Get your shop ready for winter

Oct 15, 2011 No Comments by

I do all my building in my garage.  I have heat and air conditioning, but I typically do not heat it all winter long, especially at night.  If you are like me, it might be time to get some things in order.  First I package up my batteries into military ammo cans so I can seal them tightly.  It is important that you do not let them freeze.  It is also important you place the batteries indoors in a safe place.  I prefer a place where I can see them from time to time and a place with a fire extinguisher ready just in case.

Follow manufacturer recommendations on how to store your LiPo’s.  Most suggest you not hold them with a full charge.  Cycle them down a bit and put a correct charge on them before storing.

I also pack up all my glues as they too may no fair well in the cold.  Certainly nothing drives me crazy like waiting for cold epoxy to come out of the bottle.  I use a box so I can organize all the glues and get rid of stuff that looks like it has done its time.

I hang all my planes on the ceiling of the garage so those too need some attention.  Get that old fuel out of the planes or recycle the existing fuel with new fuel that you can exchange during the winter if needed.  A full fuel tank is much better than a half empty one as moisture can collect in the tank if it is left low on fuel.  Clean up the engine  and use some after run oil and rotate the engine to get that oil throughout the engine.  I also spray all engine parts with WD40 or PB Blaster and bag the motors with a plastic bag.  This keeps the dust off and allows the penetrating oil to stay without evaporating.  The bagging also keeps the dust off.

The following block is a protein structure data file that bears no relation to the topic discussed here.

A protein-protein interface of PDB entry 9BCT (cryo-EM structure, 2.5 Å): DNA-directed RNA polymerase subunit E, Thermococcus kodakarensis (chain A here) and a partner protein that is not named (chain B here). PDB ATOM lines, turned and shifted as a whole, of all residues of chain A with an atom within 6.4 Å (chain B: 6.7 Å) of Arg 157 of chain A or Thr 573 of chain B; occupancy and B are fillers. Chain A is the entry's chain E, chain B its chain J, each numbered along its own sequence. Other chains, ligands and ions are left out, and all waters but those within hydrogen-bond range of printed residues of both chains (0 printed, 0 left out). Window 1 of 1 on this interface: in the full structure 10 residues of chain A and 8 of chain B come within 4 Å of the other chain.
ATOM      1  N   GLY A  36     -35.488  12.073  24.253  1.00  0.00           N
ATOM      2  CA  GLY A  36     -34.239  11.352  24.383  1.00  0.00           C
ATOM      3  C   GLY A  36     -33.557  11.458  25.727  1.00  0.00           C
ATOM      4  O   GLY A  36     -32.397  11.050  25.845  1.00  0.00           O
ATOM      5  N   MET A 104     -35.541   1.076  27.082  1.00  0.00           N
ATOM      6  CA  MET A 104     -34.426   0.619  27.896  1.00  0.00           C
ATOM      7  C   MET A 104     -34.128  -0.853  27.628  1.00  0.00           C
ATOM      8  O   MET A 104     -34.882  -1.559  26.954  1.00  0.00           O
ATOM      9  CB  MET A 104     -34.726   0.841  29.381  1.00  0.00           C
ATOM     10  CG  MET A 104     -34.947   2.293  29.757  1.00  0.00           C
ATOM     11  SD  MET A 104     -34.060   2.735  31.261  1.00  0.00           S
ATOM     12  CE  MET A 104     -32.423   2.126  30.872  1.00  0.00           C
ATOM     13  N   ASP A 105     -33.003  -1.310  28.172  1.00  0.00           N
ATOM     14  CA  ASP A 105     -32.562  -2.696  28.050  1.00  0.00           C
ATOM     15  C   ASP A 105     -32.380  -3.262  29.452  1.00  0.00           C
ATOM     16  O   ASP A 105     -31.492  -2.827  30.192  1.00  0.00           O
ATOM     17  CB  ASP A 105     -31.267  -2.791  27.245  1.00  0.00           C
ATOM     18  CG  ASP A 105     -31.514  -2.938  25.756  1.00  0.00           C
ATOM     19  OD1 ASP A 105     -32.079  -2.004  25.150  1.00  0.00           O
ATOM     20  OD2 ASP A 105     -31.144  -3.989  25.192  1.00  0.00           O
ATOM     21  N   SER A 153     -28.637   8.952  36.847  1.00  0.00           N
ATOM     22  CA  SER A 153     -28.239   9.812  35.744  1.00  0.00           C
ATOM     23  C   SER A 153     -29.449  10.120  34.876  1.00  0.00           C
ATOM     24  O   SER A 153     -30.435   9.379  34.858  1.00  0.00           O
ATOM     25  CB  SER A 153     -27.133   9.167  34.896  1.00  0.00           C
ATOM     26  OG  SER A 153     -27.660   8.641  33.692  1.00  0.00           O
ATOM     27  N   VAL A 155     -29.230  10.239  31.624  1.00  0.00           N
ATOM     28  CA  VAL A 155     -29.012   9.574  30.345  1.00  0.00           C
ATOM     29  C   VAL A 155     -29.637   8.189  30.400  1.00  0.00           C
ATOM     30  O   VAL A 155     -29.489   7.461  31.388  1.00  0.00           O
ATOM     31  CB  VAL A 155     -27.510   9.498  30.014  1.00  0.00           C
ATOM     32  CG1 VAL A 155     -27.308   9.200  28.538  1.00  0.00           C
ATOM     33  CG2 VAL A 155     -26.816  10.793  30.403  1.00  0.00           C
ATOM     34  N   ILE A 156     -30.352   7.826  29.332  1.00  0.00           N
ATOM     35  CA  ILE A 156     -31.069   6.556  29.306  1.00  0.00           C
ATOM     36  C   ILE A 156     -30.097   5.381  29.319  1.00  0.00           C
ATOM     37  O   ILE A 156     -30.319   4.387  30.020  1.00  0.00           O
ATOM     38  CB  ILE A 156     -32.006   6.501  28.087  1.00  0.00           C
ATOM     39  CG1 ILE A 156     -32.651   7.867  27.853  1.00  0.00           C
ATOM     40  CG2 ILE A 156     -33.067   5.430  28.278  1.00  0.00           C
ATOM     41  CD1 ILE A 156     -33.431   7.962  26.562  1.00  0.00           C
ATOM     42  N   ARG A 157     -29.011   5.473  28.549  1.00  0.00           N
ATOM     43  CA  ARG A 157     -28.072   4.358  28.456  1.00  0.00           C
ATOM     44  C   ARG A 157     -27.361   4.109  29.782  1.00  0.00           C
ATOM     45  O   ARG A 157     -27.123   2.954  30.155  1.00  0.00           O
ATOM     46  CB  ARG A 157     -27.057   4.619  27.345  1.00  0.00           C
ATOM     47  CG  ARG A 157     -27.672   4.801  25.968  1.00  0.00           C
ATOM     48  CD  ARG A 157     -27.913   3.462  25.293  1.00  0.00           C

On board batteries should be removed.  I know this is a pain as some are in places that are hard to get to.  In those cases get them charged and take your chances, but if you can get them out of your planes do so.

Now during the winter, spin those props once a month to rotate the oil.

Finally, you might take a look around to see if you can locate any LCD screens from you test equipment.  I like to bring those indoors too.  You have fuel so it will react when the jug has been opened and it is half empty with regard to moisture so get it into a safe place that has some heat stability.   I know we all do this differently, so please post your ideas.

David Vaught

About the author

A frequent contributor to Model Airplane News and Electric Flight, Dr. Dave is a true RC enthusiast with over 40 years of flying experiences as well as a private pilot license. He flies and writes about everything from ornithopters to giant-scale aircraft, building and flying an average of 20 planes a year.
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